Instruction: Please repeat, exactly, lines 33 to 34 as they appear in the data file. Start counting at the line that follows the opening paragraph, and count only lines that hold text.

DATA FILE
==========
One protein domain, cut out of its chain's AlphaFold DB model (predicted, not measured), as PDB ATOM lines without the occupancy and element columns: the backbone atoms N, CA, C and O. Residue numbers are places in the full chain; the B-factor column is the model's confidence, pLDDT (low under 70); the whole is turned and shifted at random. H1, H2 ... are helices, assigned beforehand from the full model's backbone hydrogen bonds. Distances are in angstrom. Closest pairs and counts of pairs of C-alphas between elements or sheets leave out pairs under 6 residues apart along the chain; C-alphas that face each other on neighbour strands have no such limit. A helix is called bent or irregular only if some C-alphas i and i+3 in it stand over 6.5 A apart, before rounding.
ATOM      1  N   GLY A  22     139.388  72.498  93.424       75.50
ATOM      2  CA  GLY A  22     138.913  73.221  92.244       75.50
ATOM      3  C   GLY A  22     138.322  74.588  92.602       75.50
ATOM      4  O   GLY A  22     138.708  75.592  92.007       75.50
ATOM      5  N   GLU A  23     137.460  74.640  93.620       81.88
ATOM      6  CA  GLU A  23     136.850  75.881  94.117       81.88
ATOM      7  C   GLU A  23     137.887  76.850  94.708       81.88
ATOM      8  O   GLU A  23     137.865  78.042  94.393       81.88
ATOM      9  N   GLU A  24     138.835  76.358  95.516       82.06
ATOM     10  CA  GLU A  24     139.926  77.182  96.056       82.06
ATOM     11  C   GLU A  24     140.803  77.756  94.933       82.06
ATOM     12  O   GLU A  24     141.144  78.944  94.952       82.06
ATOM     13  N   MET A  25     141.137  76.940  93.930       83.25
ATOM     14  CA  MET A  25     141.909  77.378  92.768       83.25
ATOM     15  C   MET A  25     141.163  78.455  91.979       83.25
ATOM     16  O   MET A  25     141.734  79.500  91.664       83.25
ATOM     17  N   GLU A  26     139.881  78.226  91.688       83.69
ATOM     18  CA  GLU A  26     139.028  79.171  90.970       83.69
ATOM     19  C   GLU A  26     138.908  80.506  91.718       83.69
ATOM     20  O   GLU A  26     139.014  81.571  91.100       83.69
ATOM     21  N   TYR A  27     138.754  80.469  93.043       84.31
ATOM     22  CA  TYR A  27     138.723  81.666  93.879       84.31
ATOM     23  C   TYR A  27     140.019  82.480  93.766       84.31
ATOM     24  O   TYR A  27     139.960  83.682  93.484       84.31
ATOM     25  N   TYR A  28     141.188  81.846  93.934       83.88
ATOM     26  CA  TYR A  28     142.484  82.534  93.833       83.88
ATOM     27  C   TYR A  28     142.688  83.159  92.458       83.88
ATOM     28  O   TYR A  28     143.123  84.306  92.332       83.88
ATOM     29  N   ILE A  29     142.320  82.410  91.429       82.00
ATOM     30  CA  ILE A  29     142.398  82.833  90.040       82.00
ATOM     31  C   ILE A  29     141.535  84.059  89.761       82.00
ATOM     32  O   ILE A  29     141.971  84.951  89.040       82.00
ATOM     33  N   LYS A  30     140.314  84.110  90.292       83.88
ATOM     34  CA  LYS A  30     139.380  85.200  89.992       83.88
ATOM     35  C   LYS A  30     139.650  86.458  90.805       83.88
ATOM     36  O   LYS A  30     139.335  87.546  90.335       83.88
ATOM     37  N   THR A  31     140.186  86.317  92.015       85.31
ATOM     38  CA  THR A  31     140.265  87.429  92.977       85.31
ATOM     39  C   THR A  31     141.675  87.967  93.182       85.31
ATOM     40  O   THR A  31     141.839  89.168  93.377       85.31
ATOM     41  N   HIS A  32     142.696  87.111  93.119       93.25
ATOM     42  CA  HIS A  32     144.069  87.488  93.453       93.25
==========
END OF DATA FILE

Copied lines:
ATOM     33  N   LYS A  30     140.314  84.110  90.292       83.88
ATOM     34  CA  LYS A  30     139.380  85.200  89.992       83.88